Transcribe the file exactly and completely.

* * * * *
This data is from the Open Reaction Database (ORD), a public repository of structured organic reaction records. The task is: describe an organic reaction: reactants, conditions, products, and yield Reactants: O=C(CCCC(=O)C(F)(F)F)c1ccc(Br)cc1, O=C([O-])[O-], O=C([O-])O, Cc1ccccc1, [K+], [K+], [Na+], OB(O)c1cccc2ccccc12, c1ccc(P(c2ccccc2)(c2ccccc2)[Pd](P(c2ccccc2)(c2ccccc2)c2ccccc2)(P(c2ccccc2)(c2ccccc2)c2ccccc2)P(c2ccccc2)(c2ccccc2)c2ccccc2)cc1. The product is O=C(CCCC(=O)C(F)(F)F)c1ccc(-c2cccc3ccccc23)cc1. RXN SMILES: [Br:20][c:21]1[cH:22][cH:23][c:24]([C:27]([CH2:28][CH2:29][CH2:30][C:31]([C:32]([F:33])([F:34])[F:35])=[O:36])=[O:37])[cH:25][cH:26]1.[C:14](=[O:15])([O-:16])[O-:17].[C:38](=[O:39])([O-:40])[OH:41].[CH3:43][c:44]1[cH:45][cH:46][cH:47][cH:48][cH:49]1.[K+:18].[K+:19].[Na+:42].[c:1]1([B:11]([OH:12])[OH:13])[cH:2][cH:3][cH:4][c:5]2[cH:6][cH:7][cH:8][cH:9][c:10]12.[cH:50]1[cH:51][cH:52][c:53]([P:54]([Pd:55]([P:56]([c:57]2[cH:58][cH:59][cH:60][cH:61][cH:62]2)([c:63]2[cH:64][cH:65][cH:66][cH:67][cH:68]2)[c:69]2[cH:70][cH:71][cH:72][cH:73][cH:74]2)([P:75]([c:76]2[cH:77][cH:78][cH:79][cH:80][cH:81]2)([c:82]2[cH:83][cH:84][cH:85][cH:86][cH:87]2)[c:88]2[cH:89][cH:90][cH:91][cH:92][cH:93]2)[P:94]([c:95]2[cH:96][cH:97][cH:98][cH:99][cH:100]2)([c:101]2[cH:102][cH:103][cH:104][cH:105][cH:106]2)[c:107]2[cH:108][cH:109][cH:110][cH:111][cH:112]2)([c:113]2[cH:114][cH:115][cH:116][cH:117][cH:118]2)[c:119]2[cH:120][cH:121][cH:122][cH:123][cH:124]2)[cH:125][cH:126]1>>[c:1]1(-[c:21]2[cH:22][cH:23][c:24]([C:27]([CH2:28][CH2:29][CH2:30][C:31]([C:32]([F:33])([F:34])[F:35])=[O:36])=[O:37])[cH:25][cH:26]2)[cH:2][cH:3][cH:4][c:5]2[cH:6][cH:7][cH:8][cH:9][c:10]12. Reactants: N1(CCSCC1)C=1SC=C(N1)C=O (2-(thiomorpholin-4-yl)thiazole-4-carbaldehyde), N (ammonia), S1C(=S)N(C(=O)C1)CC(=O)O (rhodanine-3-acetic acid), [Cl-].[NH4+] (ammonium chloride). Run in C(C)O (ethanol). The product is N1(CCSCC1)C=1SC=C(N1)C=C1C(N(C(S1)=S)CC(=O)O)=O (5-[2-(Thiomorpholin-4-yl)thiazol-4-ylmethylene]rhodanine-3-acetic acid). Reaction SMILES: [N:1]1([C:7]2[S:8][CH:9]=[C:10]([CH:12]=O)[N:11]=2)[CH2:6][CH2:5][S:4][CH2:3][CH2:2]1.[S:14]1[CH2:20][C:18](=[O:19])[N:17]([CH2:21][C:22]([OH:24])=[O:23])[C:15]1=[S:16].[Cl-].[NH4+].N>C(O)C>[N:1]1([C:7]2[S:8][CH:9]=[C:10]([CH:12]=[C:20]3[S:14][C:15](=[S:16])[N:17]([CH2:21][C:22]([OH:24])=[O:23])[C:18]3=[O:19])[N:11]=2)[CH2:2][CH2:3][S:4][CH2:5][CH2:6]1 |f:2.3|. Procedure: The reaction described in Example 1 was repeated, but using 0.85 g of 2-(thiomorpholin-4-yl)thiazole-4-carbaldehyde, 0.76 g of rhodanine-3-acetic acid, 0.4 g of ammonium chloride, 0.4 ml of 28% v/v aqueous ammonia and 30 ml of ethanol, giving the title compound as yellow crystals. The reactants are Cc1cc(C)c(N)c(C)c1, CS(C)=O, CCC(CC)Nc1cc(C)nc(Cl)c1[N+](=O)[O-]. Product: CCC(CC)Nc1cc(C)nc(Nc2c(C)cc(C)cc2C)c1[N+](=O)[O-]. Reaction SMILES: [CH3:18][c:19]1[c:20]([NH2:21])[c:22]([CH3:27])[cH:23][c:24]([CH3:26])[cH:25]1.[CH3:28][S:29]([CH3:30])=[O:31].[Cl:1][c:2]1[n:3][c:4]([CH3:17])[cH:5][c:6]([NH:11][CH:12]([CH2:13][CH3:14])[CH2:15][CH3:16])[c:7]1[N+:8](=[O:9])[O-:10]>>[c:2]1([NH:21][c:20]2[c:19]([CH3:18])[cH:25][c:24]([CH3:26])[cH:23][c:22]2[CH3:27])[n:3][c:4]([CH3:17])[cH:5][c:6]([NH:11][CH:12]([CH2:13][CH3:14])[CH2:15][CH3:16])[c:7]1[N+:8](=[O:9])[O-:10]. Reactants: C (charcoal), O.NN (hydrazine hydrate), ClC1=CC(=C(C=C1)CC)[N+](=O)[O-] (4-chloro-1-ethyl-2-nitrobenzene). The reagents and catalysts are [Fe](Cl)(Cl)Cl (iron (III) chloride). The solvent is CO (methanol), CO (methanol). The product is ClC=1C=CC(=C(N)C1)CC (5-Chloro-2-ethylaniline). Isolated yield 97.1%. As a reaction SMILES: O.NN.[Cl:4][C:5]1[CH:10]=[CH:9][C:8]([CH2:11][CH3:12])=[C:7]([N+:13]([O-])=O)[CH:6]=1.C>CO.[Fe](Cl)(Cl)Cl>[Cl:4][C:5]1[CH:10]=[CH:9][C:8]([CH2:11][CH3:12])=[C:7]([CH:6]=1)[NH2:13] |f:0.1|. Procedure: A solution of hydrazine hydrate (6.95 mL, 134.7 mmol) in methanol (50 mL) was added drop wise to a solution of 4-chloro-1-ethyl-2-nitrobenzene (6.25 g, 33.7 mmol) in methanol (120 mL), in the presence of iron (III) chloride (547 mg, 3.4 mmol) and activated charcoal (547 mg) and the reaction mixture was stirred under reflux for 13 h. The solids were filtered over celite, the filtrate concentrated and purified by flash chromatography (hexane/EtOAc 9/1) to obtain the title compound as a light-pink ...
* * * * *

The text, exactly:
This data is from the Open Reaction Database (ORD), a public repository of structured organic reaction records. The task is: describe an organic reaction: reactants, conditions, products, and yield Reactants: O=C(CCCC(=O)C(F)(F)F)c1ccc(Br)cc1, O=C([O-])[O-], O=C([O-])O, Cc1ccccc1, [K+], [K+], [Na+], OB(O)c1cccc2ccccc12, c1ccc(P(c2ccccc2)(c2ccccc2)[Pd](P(c2ccccc2)(c2ccccc2)c2ccccc2)(P(c2ccccc2)(c2ccccc2)c2ccccc2)P(c2ccccc2)(c2ccccc2)c2ccccc2)cc1. The product is O=C(CCCC(=O)C(F)(F)F)c1ccc(-c2cccc3ccccc23)cc1. RXN SMILES: [Br:20][c:21]1[cH:22][cH:23][c:24]([C:27]([CH2:28][CH2:29][CH2:30][C:31]([C:32]([F:33])([F:34])[F:35])=[O:36])=[O:37])[cH:25][cH:26]1.[C:14](=[O:15])([O-:16])[O-:17].[C:38](=[O:39])([O-:40])[OH:41].[CH3:43][c:44]1[cH:45][cH:46][cH:47][cH:48][cH:49]1.[K+:18].[K+:19].[Na+:42].[c:1]1([B:11]([OH:12])[OH:13])[cH:2][cH:3][cH:4][c:5]2[cH:6][cH:7][cH:8][cH:9][c:10]12.[cH:50]1[cH:51][cH:52][c:53]([P:54]([Pd:55]([P:56]([c:57]2[cH:58][cH:59][cH:60][cH:61][cH:62]2)([c:63]2[cH:64][cH:65][cH:66][cH:67][cH:68]2)[c:69]2[cH:70][cH:71][cH:72][cH:73][cH:74]2)([P:75]([c:76]2[cH:77][cH:78][cH:79][cH:80][cH:81]2)([c:82]2[cH:83][cH:84][cH:85][cH:86][cH:87]2)[c:88]2[cH:89][cH:90][cH:91][cH:92][cH:93]2)[P:94]([c:95]2[cH:96][cH:97][cH:98][cH:99][cH:100]2)([c:101]2[cH:102][cH:103][cH:104][cH:105][cH:106]2)[c:107]2[cH:108][cH:109][cH:110][cH:111][cH:112]2)([c:113]2[cH:114][cH:115][cH:116][cH:117][cH:118]2)[c:119]2[cH:120][cH:121][cH:122][cH:123][cH:124]2)[cH:125][cH:126]1>>[c:1]1(-[c:21]2[cH:22][cH:23][c:24]([C:27]([CH2:28][CH2:29][CH2:30][C:31]([C:32]([F:33])([F:34])[F:35])=[O:36])=[O:37])[cH:25][cH:26]2)[cH:2][cH:3][cH:4][c:5]2[cH:6][cH:7][cH:8][cH:9][c:10]12. Reactants: N1(CCSCC1)C=1SC=C(N1)C=O (2-(thiomorpholin-4-yl)thiazole-4-carbaldehyde), N (ammonia), S1C(=S)N(C(=O)C1)CC(=O)O (rhodanine-3-acetic acid), [Cl-].[NH4+] (ammonium chloride). Run in C(C)O (ethanol). The product is N1(CCSCC1)C=1SC=C(N1)C=C1C(N(C(S1)=S)CC(=O)O)=O (5-[2-(Thiomorpholin-4-yl)thiazol-4-ylmethylene]rhodanine-3-acetic acid). Reaction SMILES: [N:1]1([C:7]2[S:8][CH:9]=[C:10]([CH:12]=O)[N:11]=2)[CH2:6][CH2:5][S:4][CH2:3][CH2:2]1.[S:14]1[CH2:20][C:18](=[O:19])[N:17]([CH2:21][C:22]([OH:24])=[O:23])[C:15]1=[S:16].[Cl-].[NH4+].N>C(O)C>[N:1]1([C:7]2[S:8][CH:9]=[C:10]([CH:12]=[C:20]3[S:14][C:15](=[S:16])[N:17]([CH2:21][C:22]([OH:24])=[O:23])[C:18]3=[O:19])[N:11]=2)[CH2:2][CH2:3][S:4][CH2:5][CH2:6]1 |f:2.3|. Procedure: The reaction described in Example 1 was repeated, but using 0.85 g of 2-(thiomorpholin-4-yl)thiazole-4-carbaldehyde, 0.76 g of rhodanine-3-acetic acid, 0.4 g of ammonium chloride, 0.4 ml of 28% v/v aqueous ammonia and 30 ml of ethanol, giving the title compound as yellow crystals. The reactants are Cc1cc(C)c(N)c(C)c1, CS(C)=O, CCC(CC)Nc1cc(C)nc(Cl)c1[N+](=O)[O-]. Product: CCC(CC)Nc1cc(C)nc(Nc2c(C)cc(C)cc2C)c1[N+](=O)[O-]. Reaction SMILES: [CH3:18][c:19]1[c:20]([NH2:21])[c:22]([CH3:27])[cH:23][c:24]([CH3:26])[cH:25]1.[CH3:28][S:29]([CH3:30])=[O:31].[Cl:1][c:2]1[n:3][c:4]([CH3:17])[cH:5][c:6]([NH:11][CH:12]([CH2:13][CH3:14])[CH2:15][CH3:16])[c:7]1[N+:8](=[O:9])[O-:10]>>[c:2]1([NH:21][c:20]2[c:19]([CH3:18])[cH:25][c:24]([CH3:26])[cH:23][c:22]2[CH3:27])[n:3][c:4]([CH3:17])[cH:5][c:6]([NH:11][CH:12]([CH2:13][CH3:14])[CH2:15][CH3:16])[c:7]1[N+:8](=[O:9])[O-:10]. Reactants: C (charcoal), O.NN (hydrazine hydrate), ClC1=CC(=C(C=C1)CC)[N+](=O)[O-] (4-chloro-1-ethyl-2-nitrobenzene). The reagents and catalysts are [Fe](Cl)(Cl)Cl (iron (III) chloride). The solvent is CO (methanol), CO (methanol). The product is ClC=1C=CC(=C(N)C1)CC (5-Chloro-2-ethylaniline). Isolated yield 97.1%. As a reaction SMILES: O.NN.[Cl:4][C:5]1[CH:10]=[CH:9][C:8]([CH2:11][CH3:12])=[C:7]([N+:13]([O-])=O)[CH:6]=1.C>CO.[Fe](Cl)(Cl)Cl>[Cl:4][C:5]1[CH:10]=[CH:9][C:8]([CH2:11][CH3:12])=[C:7]([CH:6]=1)[NH2:13] |f:0.1|. Procedure: A solution of hydrazine hydrate (6.95 mL, 134.7 mmol) in methanol (50 mL) was added drop wise to a solution of 4-chloro-1-ethyl-2-nitrobenzene (6.25 g, 33.7 mmol) in methanol (120 mL), in the presence of iron (III) chloride (547 mg, 3.4 mmol) and activated charcoal (547 mg) and the reaction mixture was stirred under reflux for 13 h. The solids were filtered over celite, the filtrate concentrated and purified by flash chromatography (hexane/EtOAc 9/1) to obtain the title compound as a light-pink ...